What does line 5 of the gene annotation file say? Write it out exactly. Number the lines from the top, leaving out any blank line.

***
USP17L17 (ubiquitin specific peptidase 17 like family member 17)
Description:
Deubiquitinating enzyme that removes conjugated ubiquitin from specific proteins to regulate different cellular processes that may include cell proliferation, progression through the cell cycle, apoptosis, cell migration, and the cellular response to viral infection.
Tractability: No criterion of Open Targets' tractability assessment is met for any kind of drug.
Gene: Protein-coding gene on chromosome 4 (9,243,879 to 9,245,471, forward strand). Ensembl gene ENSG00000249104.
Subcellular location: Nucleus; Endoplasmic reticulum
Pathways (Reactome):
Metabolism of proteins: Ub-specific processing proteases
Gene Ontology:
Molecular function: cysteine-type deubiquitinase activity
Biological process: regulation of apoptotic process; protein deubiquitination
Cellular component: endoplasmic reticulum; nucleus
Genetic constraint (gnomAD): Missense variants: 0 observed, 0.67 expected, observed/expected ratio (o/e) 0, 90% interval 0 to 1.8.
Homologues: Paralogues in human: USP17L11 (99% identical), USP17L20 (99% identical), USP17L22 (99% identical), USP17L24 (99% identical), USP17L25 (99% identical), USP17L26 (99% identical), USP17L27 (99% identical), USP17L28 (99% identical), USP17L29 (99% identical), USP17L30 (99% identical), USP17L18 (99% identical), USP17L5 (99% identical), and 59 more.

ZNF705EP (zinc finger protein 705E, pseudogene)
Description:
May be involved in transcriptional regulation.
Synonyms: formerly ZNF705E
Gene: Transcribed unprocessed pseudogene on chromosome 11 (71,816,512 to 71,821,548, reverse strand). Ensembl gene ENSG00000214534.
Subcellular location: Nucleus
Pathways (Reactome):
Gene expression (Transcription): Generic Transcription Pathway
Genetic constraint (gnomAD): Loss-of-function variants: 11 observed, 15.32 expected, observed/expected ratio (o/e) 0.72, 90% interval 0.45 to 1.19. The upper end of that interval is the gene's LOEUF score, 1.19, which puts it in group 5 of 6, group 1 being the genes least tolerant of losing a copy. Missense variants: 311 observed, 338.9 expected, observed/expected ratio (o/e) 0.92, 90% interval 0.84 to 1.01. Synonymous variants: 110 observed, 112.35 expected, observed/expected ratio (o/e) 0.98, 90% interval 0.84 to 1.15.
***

Gene: Protein-coding gene on chromosome 4 (9,243,879 to 9,245,471, forward strand). Ensembl gene ENSG00000249104.